radiotherapy

(redirected from intraoperative radiotherapy)
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ra·di·o·ther·a·py

 (rā′dē-ō-thĕr′ə-pē)
n. pl. ra·di·o·ther·a·pies
Treatment of disease with radiation, especially by selective irradiation with x-rays or other ionizing radiation and by ingestion of radioisotopes. Also called radiation therapy.

ra′di·o·ther′a·pist n.

radiotherapy

(ˌreɪdɪəʊˈθɛrəpɪ)
n
(Medicine) the treatment of disease, esp cancer, by means of alpha or beta particles emitted from an implanted or ingested radioisotope, or by means of a beam of high-energy radiation. Compare chemotherapy
radiotherapeutic adj
ˌradioˌtheraˈpeutically adv
ˌradioˈtherapist n

ra•di•o•ther•a•py

(ˌreɪ di oʊˈθɛr ə pi)

n.
the treatment of disease by means of x-rays or radioactive substances. Also called radiation therapy.
[1900–05]
ra`di•o•ther′a•pist, n.

radiotherapy

a method of treating diseases with x rays or the radiation from other radioactive substances. Also called actinotherapy. — radiotherapist, n.radiotherapeutic, adj.
See also: Radiation
the treatment of diseases, especially malignant cancer, with radium or other radioactive substances. Also called radium therapy.
See also: Medical Specialties, Remedies
ThesaurusAntonymsRelated WordsSynonymsLegend:
Noun1.radiotherapy - (medicine) the treatment of disease (especially cancer) by exposure to a radioactive substanceradiotherapy - (medicine) the treatment of disease (especially cancer) by exposure to a radioactive substance
therapy - (medicine) the act of caring for someone (as by medication or remedial training etc.); "the quarterback is undergoing treatment for a knee injury"; "he tried every treatment the doctors suggested"; "heat therapy gave the best relief"
phototherapy - the use of strong light to treat acne or hyperbilirubinemia of the newborn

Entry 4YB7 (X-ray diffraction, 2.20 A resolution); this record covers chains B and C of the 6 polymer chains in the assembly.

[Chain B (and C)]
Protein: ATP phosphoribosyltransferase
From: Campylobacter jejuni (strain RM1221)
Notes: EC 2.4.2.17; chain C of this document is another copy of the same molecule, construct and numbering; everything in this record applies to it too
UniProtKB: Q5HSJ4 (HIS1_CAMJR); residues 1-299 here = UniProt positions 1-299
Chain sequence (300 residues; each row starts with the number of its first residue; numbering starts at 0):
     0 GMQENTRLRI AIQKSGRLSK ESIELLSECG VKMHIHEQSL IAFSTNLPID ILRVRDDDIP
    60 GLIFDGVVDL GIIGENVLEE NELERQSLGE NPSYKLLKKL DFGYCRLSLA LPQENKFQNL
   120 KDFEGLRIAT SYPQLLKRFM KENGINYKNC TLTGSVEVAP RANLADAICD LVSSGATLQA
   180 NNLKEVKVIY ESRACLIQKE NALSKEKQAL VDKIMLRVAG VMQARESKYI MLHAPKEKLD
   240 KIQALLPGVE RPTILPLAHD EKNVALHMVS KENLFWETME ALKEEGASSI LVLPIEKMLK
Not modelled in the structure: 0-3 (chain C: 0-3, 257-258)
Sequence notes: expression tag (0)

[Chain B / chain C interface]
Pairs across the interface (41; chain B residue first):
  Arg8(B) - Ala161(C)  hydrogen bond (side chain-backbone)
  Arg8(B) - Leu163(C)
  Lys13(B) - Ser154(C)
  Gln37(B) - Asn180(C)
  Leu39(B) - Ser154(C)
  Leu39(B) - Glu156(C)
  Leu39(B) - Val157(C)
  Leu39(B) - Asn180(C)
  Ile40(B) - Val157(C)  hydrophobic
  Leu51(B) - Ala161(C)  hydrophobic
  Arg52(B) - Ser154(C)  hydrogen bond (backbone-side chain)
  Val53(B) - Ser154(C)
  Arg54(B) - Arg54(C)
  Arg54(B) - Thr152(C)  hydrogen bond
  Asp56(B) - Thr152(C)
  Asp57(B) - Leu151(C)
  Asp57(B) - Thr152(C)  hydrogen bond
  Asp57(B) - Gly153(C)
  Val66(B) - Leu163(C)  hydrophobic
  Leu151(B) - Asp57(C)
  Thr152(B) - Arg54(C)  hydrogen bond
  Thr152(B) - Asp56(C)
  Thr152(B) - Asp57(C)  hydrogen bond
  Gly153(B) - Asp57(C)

Curietherapy, radium therapy - the use of radium in radiation therapy
X-ray therapy - the therapeutic use of X rays
medical specialty, medicine - the branches of medical science that deal with nonsurgical techniques
Translations
العِلاج بالإشْعاع
radioterapie
radioterapi
geislameîferî
radioterapija
rádioliečba
ışın/şua tedavisiradyoterapi

radiotherapy

[ˌreɪdɪəʊˈθerəpɪ] Nradioterapia f

radiotherapy

[ˌreɪdiəʊˈθɛrəpi]
modif [treatment] → par radiothérapie; [unit] → de radiothérapieradio wave nonde f radio inv

radiotherapy

[ˌreɪdɪəʊˈθɛrəpɪ] nradioterapia

radiotherapy

(reidiəuˈθerəpi) noun
the treatment of disease by X-rays and other forms of radiation.

ra·di·o·ther·a·py

n. radioterapia, tratamiento de una enfermedad por medio de rayos-x o por otras sustancias radioactivas.
References in periodicals archive ?
1) Title attributed to the contract by the contracting authority: System for intraoperative radiotherapy.
Studied intraoperative radiotherapy (IORT) as a safe alternative to whole breast radiation (WBRT) for low-risk breast cancer patients.
Intraoperative radiotherapy is shown to be a safe and effective treatment after breast-conserving surgery for early stage breast cancer.
Objective assessment of cosmetic outcome after targeted intraoperative radiotherapy in breast cancer: results from a randomized controlled trial.
They discuss cardiopulmonary exercise testing in preoperative assessment, perioperative care, biologic and composite mesh for repair, the management of facial paralysis, anal cancer, bariatric surgery, liver metastases, ischemic bowel, intraoperative radiotherapy for rectal cancer, abdominal tuberculosis, the diabetic foot, benign breast conditions, breast reconstruction, and randomized clinical trials and meta-analyses in surgery.
Intraoperative radiotherapy (IORT) or accelerated partial breast irradiation (APBI) provide the shortest schedules.
Results of the international TARGIT-A (Targeted Intraoperative Radiotherapy) trial, in which 2,232 patients undergoing lumpectomy were randomized to intraoperative radiotherapy (IORT) or standard external-beam radiation, showed closely similar 4-year local recurrence rates in the conserved breast: 1.
8 June 2010 - German Carl Zeiss Meditec AG (ETR: AFX) said on Monday its 10-year breast cancer study has proven that a one-day intraoperative radiotherapy may successfully replace a conventional six-week external radiotherapy for patients with breast cancer in an early stage.

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